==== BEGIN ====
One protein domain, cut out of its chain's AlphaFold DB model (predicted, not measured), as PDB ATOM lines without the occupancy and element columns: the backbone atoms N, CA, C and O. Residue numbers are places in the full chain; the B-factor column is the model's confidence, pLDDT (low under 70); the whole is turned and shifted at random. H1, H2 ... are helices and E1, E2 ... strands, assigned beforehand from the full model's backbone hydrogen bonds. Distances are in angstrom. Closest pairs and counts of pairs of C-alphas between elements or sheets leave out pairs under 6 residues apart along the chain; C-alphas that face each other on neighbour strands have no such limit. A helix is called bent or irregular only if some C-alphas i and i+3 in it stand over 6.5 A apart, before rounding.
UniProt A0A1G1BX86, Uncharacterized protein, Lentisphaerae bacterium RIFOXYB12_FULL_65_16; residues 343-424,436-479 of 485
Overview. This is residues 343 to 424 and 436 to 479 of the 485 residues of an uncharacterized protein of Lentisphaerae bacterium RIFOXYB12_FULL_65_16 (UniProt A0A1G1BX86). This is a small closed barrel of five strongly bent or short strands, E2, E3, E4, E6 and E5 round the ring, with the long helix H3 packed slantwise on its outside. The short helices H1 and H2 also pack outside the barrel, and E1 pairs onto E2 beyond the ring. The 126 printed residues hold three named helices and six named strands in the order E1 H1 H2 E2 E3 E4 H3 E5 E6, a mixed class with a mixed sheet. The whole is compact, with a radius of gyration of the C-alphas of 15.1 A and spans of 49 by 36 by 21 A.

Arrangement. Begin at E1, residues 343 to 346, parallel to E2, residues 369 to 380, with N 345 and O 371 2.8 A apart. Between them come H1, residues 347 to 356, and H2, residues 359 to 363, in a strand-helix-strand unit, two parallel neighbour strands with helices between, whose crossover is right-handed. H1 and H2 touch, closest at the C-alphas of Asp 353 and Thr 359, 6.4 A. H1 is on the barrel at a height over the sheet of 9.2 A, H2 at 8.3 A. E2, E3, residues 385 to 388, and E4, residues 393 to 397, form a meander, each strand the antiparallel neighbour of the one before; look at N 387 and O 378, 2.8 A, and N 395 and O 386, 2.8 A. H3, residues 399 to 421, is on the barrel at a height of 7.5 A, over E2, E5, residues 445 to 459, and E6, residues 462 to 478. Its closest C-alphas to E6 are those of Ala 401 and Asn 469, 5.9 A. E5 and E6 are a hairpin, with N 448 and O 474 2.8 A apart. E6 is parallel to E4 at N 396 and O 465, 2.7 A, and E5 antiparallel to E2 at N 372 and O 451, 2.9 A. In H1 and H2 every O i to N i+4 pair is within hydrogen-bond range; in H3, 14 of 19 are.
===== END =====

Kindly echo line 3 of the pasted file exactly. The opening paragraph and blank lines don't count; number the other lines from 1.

Arrangement. Begin at E1, residues 343 to 346, parallel to E2, residues 369 to 380, with N 345 and O 371 2.8 A apart. Between them come H1, residues 347 to 356, and H2, residues 359 to 363, in a strand-helix-strand unit, two parallel neighbour strands with helices between, whose crossover is right-handed. H1 and H2 touch, closest at the C-alphas of Asp 353 and Thr 359, 6.4 A. H1 is on the barrel at a height over the sheet of 9.2 A, H2 at 8.3 A. E2, E3, residues 385 to 388, and E4, residues 393 to 397, form a meander, each strand the antiparallel neighbour of the one before; look at N 387 and O 378, 2.8 A, and N 395 and O 386, 2.8 A. H3, residues 399 to 421, is on the barrel at a height of 7.5 A, over E2, E5, residues 445 to 459, and E6, residues 462 to 478. Its closest C-alphas to E6 are those of Ala 401 and Asn 469, 5.9 A. E5 and E6 are a hairpin, with N 448 and O 474 2.8 A apart. E6 is parallel to E4 at N 396 and O 465, 2.7 A, and E5 antiparallel to E2 at N 372 and O 451, 2.9 A. In H1 and H2 every O i to N i+4 pair is within hydrogen-bond range; in H3, 14 of 19 are.